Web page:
Is there a typical phenotype in normal-tension glaucoma?

Luís Abegão Pinto, MD, PhD

Central Lisbon Hospital North. Visual Sciences Study Center, Faculty of Medicine, University of Lisbon, Portugal.

Primary open-angle glaucoma (POAG) is one of the main causes of blindness world-wide1. One of the main risk factors – intraocular pressure (IOP) – has been serving as a differentiating factor between two glaucoma populations: those with higher than normal values for a normal population (>21 mmHg) and those in which IOP has never reached a recorded level above 21 mmHg. The latter are identified as having normal-tension glaucoma (NTG). 

Such division is necessarily arbitrary in that normal values may vary according to the population. For example, in some Asian populations average IOP values are lower than the usual standard value of 16 mmHg. 2,3 Furthermore, patient categorization as POAG or NTG is limited to the IOP assessment hours. Considering that the IOP varies significantly during the day4, it is possible that some patients categorized as POAG have a tension peak above the 21 mmHg threshold out of the ophthalmologist's usual working hours.

Bearing in mind the classification arbitrariness, a number of authors have suggested that NTG patients have other differentiating characteristics5. Regardless of whether such clinical variables reflect a different pathophysiological mechanism in these patients, data from several studies allows us to identify some phenotypes within the NTG population, which can help clinicians not only in their classification, but also, apparently, in predicting the probable response to therapy or disease progression rate.

Although not exclusively so, GNT patients are most frequently females with a history of migraine and peripheral vasospasm. Patients with a history of peripheral vasospasm (characterized by Flammer6,7 – Table 1) more often have type A personality, are thin, are more sensitive to cold, less sensitive to thirst and even less sensitive  to antidepressive therapy. These symptoms fade with age, particularly in (postmenopausal) females.

Table 1. Typical clinical characteristics of vasospastic patients

Female gender

Low blood pressure

Type A personality

Raynaud´s phenomenon

Migraine

Low body weight

 

The presence of underlying cardiovascular disease is relatively consensual and these patients have blood pressure values outside the normal range (either marked hypotension during night-time, diastolic blood pressure at rest lower than 90 mmHg or, oppositely, heavily medicated hypertension episodes and a history of cardiac disorders and vascular brain diseases)6,8,9.

These clinical differences can also extend to the ophthalmological examination (table 2). Several authors have suggested that there are morphological differences of the eye globe between POAG and NTG patients. The latter tend to have lower central corneal thickness, which could further influence the variable that establishes the criterion (IOP)10-12. At the ocular fundus, NTG patients seem more likely to have focal ischemic injuries at the neuroretinal rim. Nasalization of central retinal vessels is less frequent in these cases5. Furthermore, there is an increased prevalence of optic disk hemorrhages13,14. Interestingly, more recent data suggests disc morphology in NTG patients (either as assessed from structural examination or physician’s fundoscopy description) to show poorer correlation with the visual field than in POAG patients. Indeed, for patients with a similar level of visual field damage, vertical disc ratio may be larger than expected15.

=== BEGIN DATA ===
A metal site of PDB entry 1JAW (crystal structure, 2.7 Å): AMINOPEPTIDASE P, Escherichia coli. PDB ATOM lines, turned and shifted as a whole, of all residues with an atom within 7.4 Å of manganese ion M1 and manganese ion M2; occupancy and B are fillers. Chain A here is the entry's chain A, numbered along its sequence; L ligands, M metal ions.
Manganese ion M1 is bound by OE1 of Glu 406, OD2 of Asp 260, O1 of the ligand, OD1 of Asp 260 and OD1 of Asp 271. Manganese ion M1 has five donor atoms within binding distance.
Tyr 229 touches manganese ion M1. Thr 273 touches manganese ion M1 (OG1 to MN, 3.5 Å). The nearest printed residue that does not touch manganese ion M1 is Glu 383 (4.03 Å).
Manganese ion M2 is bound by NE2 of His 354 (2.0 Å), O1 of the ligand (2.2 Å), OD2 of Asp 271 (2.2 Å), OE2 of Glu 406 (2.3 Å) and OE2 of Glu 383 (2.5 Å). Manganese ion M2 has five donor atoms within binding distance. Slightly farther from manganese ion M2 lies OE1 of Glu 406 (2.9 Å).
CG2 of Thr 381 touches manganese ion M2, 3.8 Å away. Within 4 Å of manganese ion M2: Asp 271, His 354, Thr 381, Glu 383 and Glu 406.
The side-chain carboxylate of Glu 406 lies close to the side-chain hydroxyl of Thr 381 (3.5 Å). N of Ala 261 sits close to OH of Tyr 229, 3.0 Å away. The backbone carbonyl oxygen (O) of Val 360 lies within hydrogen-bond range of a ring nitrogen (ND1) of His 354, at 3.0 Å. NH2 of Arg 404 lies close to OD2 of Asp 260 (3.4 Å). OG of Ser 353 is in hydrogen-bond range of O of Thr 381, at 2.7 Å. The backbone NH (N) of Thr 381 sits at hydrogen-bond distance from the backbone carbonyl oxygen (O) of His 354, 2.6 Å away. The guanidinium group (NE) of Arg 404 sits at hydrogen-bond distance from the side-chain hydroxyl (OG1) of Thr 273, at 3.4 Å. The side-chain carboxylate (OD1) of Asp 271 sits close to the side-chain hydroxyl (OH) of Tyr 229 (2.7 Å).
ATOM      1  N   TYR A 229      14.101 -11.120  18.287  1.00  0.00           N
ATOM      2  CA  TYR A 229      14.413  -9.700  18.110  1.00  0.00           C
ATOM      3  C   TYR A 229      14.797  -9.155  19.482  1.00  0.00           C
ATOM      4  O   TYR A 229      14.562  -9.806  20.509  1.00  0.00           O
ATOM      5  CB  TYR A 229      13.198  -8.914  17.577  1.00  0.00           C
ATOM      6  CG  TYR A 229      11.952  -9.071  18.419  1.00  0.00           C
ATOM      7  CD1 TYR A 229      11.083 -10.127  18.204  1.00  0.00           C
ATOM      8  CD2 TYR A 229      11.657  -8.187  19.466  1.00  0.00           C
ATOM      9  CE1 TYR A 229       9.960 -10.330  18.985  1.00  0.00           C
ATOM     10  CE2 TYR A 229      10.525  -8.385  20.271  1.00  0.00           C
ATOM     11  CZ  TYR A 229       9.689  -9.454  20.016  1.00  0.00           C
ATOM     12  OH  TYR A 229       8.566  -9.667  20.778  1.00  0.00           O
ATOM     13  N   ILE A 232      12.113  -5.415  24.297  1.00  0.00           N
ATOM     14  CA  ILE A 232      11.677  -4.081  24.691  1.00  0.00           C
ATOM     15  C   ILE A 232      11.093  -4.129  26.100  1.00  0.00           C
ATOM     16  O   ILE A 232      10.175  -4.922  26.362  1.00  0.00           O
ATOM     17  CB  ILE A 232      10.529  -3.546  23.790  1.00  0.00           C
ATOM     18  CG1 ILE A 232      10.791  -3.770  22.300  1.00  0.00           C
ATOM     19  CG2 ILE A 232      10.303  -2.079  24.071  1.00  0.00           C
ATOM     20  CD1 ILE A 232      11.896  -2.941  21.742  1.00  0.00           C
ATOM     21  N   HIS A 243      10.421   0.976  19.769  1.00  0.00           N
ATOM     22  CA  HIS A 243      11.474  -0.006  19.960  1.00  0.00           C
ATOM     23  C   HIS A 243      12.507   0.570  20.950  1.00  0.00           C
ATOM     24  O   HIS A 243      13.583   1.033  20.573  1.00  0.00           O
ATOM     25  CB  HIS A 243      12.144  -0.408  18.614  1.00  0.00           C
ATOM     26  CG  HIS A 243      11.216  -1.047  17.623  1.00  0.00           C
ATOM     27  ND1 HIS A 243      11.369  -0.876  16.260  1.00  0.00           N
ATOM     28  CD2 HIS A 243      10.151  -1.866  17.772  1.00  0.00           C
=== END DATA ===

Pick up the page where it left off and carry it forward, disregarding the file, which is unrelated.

Table 2. Ophthalmological examination5,14

Central corneal thickness

Potentially lower

Optic disk

Focal ischemia at the neuroretinal rim

Increased frequency of optic disc bleeding

Emergence of non-nasalized central retinal vessels

Potencial larger cup-disc-ratio for the same level of damage than POAG patients

Publications from the Collaborative Normal-Tension Glaucoma Study13,16,17 suggest that, in clinical terms, untreated patients with a higher risk of disease progression are: Caucasians (as opposed to Asians), females, patients with a history of migraine and presence of optic disk bleeding (table 3). On the other hand, the factors that decrease likelihood of IOP reduction being able to prevent disease progression are: male gender, history of cardiovascular disease, family history of vascular brain disease and presence of optic disk bleeding.

Table 3. Characteristics associated with progression17-20

Older age

Female gender

Evidence of vasospasticity

Hypertensive drug therapy

Migraine

Low body mass index

Myopia

Optic disk bleeding

 

Characterization is particularly important in the initial approach with these patients. If we consider that the natural history of the disease suggests that a large number of NTG patients will not show evidence of progression in the long run, even when they remain untreated120, it is therefore necessary to identify which patients have more risk factors for such progression to occur. From a practical point of view, this will help the clinician for example to adjust the target IOP to lower values in these patients or to schedule their follow-up at shorter intervals for earlier identification of any signs of progression.

The blood pressure profile of these patients needs special attention. Although they often report blood pressure levels within the normal to low range, we should consider whether these patients (who generally show marked evidences of autonomic nervous system dysfunction) have marked ocular perfusion pressure drops (big dippers). Systemic blood hypotensive therapies should be investigated in these patients, and measures to avoid/deteriorate pathophysiological mechanisms associated with vascular dysfunction in these patients should be adopted (see chapter – "How can the vascular component cause glaucoma?”).  

 
 
4th Edition – May 2017